AWA NEWS: “Lighting For The Elderly” Series – Part 2 of 4
Providing Appropriate Circadian Stimulus
As we continue our research on the aging eye and lighting for the elderly, we are thrilled to read about the advances that have occurred in healing modalities using light and color. We have researched and analyzed the data that exists related to the use of light and color, and we are happy to report that yes, it does make a difference in a substantial manner.
The impact of light on a person will vary depending on their physiological state. All individuals’ body clocks are set differently from one another. It isn’t possible to know the setting of one’s clock without obtaining physiological information; therefore, the right light at the wrong time can have the opposite of its desired effect. Lighting design solutions should address the stimulation of the circadian system, the time of day that is best to be exposed to blue light or to energize inhabitants during the day. Such a system should be implemented architecturally through wall or ceiling panels that correspond to the information that it receives about the user’s sleep schedule, activity patterns, and information about the lights they were exposed to throughout the day.
Having control over a lighting system that can dynamically change light being delivered from circadian effective to non-circadian effective can be helpful in reinforcing circadian rhythms or energizing night shift workers. Faux skylights can also be implemented to bring wavelengths that simulate daylight into a space that has no access to natural daylight, therefore improving their moods and reinforcing circadian rhythms.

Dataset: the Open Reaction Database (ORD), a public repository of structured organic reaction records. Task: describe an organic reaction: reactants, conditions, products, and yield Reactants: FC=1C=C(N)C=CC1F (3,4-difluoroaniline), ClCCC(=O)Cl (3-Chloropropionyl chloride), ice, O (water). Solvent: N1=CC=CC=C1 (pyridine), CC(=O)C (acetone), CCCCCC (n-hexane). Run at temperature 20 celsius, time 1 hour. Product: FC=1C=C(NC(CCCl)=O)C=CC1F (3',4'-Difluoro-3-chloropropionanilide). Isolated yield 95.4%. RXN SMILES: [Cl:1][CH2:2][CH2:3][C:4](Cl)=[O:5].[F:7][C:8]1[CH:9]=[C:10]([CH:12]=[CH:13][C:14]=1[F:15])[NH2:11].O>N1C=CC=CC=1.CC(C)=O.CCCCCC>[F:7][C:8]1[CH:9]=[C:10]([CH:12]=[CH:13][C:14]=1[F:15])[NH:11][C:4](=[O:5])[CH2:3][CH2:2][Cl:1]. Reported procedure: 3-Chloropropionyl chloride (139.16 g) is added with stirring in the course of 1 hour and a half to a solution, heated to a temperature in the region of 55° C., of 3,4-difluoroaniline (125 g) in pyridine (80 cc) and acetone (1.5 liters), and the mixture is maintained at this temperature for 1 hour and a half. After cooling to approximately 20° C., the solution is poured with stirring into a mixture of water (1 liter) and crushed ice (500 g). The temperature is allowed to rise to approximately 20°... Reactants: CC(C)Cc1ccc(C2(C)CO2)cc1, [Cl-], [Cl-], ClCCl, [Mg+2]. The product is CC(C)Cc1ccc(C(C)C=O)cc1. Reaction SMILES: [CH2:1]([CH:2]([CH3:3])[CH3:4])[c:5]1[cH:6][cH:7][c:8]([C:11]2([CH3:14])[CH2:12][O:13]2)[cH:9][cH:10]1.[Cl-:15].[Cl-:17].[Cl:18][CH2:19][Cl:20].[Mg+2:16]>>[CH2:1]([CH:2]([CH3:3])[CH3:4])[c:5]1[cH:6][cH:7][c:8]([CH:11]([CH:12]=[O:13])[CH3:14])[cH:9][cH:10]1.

In our aging population, alternate methods to treat lifestyle-related ailments without medication or to improve mood and focus should be made easily accessible. Color therapy, or chromotherapy, is the use of color in various forms for the purpose of creating balance and health in the human system. Colors are used to trigger the release of neurochemicals in the brain, balance the autonomic nervous system as well as the sympathetic and parasympathetic systems. There are many solutions for such interventions in architectural spaces as well as bespoke solutions for individuals, and we are happy to share them with you. Please feel free to contact us if you are interested in receiving more information on this subject matter, or just wish to discuss a related project.
We will be thrilled to hear from you.
Abhay M Wadhwa
Design Principal l CEO
AWA Lighting Designers
Please stay tuned for our next newsletter in the “Lighting For The Elderly” Series of newsletters in additional parts over the next two Tuesdays:
- PART 3 – Understanding The Aging Eye
- PART 4 – Where Are We Going?
Read Part 1 of 4 – “Lighting For The Elderly” Introduction Newsletter HERE.